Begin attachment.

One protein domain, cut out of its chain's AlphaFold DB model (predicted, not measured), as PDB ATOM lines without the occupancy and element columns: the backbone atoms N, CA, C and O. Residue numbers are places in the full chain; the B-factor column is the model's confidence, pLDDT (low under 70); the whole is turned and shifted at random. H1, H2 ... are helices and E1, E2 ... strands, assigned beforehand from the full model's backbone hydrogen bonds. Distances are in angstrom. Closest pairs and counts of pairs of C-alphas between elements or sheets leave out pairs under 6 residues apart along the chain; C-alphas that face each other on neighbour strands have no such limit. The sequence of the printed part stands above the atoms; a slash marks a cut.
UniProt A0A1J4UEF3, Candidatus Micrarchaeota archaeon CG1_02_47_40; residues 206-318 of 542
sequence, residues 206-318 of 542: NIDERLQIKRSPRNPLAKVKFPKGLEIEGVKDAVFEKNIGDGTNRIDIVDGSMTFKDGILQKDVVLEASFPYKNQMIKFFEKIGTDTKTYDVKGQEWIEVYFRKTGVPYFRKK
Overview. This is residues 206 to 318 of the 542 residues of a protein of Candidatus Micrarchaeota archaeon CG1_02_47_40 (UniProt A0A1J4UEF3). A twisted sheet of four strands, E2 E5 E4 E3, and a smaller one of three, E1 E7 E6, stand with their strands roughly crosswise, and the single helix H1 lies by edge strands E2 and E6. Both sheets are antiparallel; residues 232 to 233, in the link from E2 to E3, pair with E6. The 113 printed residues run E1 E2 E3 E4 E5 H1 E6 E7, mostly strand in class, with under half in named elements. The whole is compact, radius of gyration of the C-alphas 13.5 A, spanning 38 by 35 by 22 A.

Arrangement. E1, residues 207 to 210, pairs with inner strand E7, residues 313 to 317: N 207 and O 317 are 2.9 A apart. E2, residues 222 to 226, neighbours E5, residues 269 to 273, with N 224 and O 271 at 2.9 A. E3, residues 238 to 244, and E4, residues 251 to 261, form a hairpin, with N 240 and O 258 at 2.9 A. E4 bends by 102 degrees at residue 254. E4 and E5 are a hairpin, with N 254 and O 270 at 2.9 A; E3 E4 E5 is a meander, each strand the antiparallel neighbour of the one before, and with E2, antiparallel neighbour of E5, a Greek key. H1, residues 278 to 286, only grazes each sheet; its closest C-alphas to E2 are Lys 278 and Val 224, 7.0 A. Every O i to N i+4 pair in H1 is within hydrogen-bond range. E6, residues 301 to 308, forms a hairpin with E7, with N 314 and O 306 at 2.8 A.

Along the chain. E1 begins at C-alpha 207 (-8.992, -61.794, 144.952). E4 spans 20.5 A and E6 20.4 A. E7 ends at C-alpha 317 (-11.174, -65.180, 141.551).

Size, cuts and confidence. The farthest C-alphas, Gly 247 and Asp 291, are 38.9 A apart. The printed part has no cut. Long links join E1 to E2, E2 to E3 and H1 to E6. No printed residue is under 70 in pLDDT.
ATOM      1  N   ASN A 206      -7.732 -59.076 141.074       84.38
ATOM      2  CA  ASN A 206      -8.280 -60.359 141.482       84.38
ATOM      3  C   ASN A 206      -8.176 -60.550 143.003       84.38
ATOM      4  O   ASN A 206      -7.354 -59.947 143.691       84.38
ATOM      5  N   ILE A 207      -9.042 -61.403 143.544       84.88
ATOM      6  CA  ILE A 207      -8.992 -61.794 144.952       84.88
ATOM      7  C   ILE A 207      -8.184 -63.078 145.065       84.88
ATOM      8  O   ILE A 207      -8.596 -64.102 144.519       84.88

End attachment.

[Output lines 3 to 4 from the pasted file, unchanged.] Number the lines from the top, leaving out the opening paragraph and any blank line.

Overview. This is residues 206 to 318 of the 542 residues of a protein of Candidatus Micrarchaeota archaeon CG1_02_47_40 (UniProt A0A1J4UEF3). A twisted sheet of four strands, E2 E5 E4 E3, and a smaller one of three, E1 E7 E6, stand with their strands roughly crosswise, and the single helix H1 lies by edge strands E2 and E6. Both sheets are antiparallel; residues 232 to 233, in the link from E2 to E3, pair with E6. The 113 printed residues run E1 E2 E3 E4 E5 H1 E6 E7, mostly strand in class, with under half in named elements. The whole is compact, radius of gyration of the C-alphas 13.5 A, spanning 38 by 35 by 22 A.

Arrangement. E1, residues 207 to 210, pairs with inner strand E7, residues 313 to 317: N 207 and O 317 are 2.9 A apart. E2, residues 222 to 226, neighbours E5, residues 269 to 273, with N 224 and O 271 at 2.9 A. E3, residues 238 to 244, and E4, residues 251 to 261, form a hairpin, with N 240 and O 258 at 2.9 A. E4 bends by 102 degrees at residue 254. E4 and E5 are a hairpin, with N 254 and O 270 at 2.9 A; E3 E4 E5 is a meander, each strand the antiparallel neighbour of the one before, and with E2, antiparallel neighbour of E5, a Greek key. H1, residues 278 to 286, only grazes each sheet; its closest C-alphas to E2 are Lys 278 and Val 224, 7.0 A. Every O i to N i+4 pair in H1 is within hydrogen-bond range. E6, residues 301 to 308, forms a hairpin with E7, with N 314 and O 306 at 2.8 A.